Pat Cappabianca is a man that has done many things in his life, and been many things in his life. Now 83, Pat has accomplished more than he ever thought was possible. He has been a teacher, a councilman, a principle, administrator and civil servant among other things. He has seen many things and been many places in his life but no matter where he goes you can always bet where he’s going to end back up. In his hometown of Erie, Pennsylvania.
As Pat grew up the Great Depression was coming to a close and World War II was just beginning. He still remembers where he was when Pearl Harbor was bombed when he was 7 years old. “My parents would tell me as I grew older that things were very tough then [the depression], but the Italians always managed.”
Pat grew up in Little Italy in downtown Erie. His parents came over from Italy making Pat a first generation New American, and his parents Italian New Americans. Why they chose Erie Pat doesn’t know but he wouldn’t trade his time growing up in his hometown for anything.
“Erie was a big small town,” Pat said. “The neighborhoods were mostly condensed to their own nationality. The east side was mostly polish. Down by the lake was mostly Irish. So we grew up in our own environment.”
If your like me you thought that when he said that the neighborhoods were all separated by nationality it was like a West Side Story type of thing when everyone got together, not the case, “All the kids from all over the city came down to the swimming pool and would play together, gangs didn’t start showing up like that till the actual movie can out,” said Pat with a smile.
Pat’s father was the last royal Italian consul for Northwest Pennsylvania. Pat was even born in the Italian Consulate Office. You could say he’s the closest thing to being Italian without being born there. He didn’t even speak English till he was 7 years old before that all he heard was Italian. “He [Pat’s Father] had to do a lot of immigration work but only with the Italians, sell property that sort of thing.”
“You really didn’t have to leave your neighborhood each neighborhood had everything,” said Pat. “Even a church. The masses were set in Italian; we had our own Newspaper, Undertaker all kinds of things. And that was the same as every neighborhood. St. Anthony was the Irish Church within a block was St. Casimir the Polish church, within another block was St. Holy Family the Slavic church. They are combined now. Erie was a little hustling growing town that was made up mostly by the nationalities.”
“Most parents were all New Americans they came over on the boat [where I grew up] me and all my friends were first generation New Americans people aren’t really coming from Italy and Europe anymore unless it’s Syrian Refugees most are coming in from the east.”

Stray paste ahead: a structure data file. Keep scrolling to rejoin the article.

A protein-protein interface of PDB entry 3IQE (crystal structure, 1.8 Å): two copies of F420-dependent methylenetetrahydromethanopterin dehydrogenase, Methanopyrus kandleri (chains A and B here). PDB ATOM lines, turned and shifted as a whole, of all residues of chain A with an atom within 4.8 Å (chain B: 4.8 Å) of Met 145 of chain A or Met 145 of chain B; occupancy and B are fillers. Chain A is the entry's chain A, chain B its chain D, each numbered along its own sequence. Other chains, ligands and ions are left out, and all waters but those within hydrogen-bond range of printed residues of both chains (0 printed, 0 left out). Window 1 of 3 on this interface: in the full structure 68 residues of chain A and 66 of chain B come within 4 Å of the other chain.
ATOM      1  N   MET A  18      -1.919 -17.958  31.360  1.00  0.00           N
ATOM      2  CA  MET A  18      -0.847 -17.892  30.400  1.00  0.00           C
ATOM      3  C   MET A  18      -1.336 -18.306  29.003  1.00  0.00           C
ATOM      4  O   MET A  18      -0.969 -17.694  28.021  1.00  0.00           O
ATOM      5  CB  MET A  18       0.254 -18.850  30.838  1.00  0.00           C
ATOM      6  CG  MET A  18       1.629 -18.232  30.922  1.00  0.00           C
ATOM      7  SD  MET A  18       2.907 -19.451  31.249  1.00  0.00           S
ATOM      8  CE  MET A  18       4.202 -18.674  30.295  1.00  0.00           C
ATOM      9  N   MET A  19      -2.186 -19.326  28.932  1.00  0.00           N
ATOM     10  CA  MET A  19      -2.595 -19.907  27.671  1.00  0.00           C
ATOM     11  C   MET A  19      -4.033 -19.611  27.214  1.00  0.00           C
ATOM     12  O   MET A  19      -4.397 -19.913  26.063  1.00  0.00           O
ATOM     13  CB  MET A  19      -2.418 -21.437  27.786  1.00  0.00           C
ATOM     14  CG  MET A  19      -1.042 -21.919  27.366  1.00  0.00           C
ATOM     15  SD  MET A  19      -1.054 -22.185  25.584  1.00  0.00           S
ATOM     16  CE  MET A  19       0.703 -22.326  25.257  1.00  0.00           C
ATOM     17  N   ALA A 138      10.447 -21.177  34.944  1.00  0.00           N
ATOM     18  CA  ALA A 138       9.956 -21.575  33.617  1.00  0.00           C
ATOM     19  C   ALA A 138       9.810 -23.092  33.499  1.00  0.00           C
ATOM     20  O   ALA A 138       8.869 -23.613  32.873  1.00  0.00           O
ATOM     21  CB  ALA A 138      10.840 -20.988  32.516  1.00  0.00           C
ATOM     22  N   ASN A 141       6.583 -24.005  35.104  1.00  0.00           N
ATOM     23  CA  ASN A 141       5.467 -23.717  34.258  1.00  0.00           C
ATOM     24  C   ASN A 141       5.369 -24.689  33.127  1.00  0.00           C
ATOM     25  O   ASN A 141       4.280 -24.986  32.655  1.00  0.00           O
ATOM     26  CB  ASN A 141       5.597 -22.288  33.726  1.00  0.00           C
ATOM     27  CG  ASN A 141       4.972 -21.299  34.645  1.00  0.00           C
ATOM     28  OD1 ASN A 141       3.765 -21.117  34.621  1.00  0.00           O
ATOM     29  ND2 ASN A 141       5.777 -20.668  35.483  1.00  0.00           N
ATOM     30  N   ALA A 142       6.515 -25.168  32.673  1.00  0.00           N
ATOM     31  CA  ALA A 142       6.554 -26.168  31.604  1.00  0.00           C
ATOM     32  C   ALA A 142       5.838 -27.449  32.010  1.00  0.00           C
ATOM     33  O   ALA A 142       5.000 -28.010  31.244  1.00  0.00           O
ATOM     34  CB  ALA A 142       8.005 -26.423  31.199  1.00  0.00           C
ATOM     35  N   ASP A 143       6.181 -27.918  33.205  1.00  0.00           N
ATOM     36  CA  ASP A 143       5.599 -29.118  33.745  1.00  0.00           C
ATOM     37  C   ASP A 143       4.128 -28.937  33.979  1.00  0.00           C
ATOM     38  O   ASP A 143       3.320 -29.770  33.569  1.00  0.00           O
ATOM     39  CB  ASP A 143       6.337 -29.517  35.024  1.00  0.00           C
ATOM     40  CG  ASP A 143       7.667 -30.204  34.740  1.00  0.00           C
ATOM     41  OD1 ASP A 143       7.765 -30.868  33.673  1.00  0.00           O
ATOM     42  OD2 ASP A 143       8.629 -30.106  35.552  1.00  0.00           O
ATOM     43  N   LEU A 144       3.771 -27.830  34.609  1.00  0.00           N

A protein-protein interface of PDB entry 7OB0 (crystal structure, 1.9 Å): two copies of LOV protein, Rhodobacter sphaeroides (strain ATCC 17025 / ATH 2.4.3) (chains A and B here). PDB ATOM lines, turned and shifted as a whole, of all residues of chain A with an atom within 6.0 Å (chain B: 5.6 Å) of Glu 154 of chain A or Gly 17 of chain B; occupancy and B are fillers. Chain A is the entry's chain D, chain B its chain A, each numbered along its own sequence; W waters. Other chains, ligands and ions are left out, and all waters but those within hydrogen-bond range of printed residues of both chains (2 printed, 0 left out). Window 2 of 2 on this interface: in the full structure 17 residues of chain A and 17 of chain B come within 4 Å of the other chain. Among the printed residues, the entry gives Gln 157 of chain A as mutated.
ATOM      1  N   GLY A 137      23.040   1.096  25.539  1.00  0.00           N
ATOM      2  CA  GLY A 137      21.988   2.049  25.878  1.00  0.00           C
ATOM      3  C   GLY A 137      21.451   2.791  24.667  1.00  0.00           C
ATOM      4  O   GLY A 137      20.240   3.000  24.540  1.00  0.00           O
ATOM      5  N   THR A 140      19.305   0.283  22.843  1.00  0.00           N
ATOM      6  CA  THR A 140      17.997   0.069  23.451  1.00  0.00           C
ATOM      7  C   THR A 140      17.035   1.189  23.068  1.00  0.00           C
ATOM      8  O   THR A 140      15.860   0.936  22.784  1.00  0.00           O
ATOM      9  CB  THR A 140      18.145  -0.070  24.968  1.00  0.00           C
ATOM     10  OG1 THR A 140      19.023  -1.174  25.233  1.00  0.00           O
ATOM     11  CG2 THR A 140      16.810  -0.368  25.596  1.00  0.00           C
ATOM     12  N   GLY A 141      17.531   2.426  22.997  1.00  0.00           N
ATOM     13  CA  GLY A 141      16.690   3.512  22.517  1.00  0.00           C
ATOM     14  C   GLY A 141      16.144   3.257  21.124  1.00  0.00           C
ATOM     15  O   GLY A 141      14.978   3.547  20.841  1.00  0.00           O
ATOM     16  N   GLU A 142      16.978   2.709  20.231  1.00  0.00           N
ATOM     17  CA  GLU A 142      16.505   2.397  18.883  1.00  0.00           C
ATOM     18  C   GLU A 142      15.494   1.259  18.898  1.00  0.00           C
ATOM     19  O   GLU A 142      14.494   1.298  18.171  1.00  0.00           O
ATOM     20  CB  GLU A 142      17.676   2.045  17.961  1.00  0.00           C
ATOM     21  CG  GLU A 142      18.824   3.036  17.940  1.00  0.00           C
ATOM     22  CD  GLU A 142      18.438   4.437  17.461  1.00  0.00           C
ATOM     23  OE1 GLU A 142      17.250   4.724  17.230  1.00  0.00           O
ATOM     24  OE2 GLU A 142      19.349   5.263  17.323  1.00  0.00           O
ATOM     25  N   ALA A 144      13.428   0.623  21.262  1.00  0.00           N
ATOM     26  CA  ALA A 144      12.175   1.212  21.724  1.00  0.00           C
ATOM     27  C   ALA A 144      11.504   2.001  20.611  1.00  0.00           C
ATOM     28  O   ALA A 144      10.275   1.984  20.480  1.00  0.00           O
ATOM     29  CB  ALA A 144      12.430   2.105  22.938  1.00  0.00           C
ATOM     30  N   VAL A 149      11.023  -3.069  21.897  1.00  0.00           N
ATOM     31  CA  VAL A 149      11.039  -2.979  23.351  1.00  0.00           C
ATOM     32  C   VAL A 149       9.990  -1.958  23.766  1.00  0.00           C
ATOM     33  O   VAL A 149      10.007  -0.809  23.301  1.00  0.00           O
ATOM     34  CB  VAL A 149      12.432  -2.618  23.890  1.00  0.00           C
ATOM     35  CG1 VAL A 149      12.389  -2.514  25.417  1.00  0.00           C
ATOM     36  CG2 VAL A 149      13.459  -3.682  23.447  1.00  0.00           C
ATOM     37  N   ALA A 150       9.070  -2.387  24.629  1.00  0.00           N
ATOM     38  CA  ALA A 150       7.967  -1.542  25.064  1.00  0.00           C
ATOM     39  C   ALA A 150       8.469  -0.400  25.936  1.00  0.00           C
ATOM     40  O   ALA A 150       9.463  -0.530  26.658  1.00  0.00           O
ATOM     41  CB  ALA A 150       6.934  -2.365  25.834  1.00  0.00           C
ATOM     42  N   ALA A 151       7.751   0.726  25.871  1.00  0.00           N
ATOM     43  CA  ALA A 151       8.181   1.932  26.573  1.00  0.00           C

The numbers don’t lie statistically the most people coming to the U.S. in order is Mexico, China, and India. The first European country to appear on the list is the U.K. way down in the 13th slot and do they really count?
Pat graduated from Strong Vincent High School in 1950. And dreamed of becoming a lawyer. Before he could start on his secondary education he was drafted for the Korean War. “I should’ve graduated in 1954 if it wasn’t for the war,” Pat said. He went to infantry school in Georgia but never ended up being deployed. When he got back he realized that we wouldn’t be able to afford to go to law school and went into education. Graduating in 1957 from Gannon University.
In 1966 he earned his first city council seat. And was a councilman for 28 years many of those years he was also the Principle of Grindley Junior High School.
Not everyone loves Italians as Pat found out way back in 1957 when he was first starting out being a teacher. A parent came up and said that they were going to pull their kid out of a class that he was teaching just because he was Italian. “The Principle stuck up for me and told the parents to leave him in the class, he’ll have a good experience. And he did.”
But working over 50 years you’re bound to make some enemy’s. “When I was Principle a kid didn’t like my discipline and he still hates me to this day. If I run for office he’s campaigning against me.”
After a little while Pat says, “Follow me.” He leads me down to the basement of his house flips on the lights and says, “These might help.” He shows me a wall of Awards. “How did you get all these?” I asked. “Through the years.”
Amongst all these awards was something I would never have expected. After talking to Pat for more than an hour I would never have guessed him to be a big movie guy. But sure enough in Pat’s basement he has the largest collection of classic movie memorabilia you would ever see. Turning that around you wouldn’t think to look at me but unlike most people my age I can distinguish Humphrey Bogart from Cary Grant. I’ve seen 15 minutes of Casablanca before dosing off; I like to think I’m more cultured than most 21 year olds.
“Who’s that,” He asks looking at me grinning pointing to one of his giant sized bobble heads. “James Dean,” I respond. He gave an approving nod as he proceeded to ask me to name what had to be every movie actor that worked in the 1930’s and 40’s. I came away with, Monroe, Wayne, Chaplin, and Stewart but missed about twenty other iconic people that we never saw in color. “Better than most kids your age,” he says.
Now retired Pat spends most of his time with his family picking up his grandson from school every chance he can get.
“Why does Erie mean so much to you,” I asked him. “It’s where I grew up it’s my hometown. It’s a beautiful city, the only problem is the snow,” Pat said.
At this point in the interview the doorbell rings and Pat excuses himself to answer it. I here a second later, “Austin do you have a black Honda?” I answer, “Yes.” “Come here.” This is when I get notified that his next-door neighbor hit my car. “Can I give you a piece of advice,” said Pat. “Of course,” I said. “You shouldn’t park behind driveways.”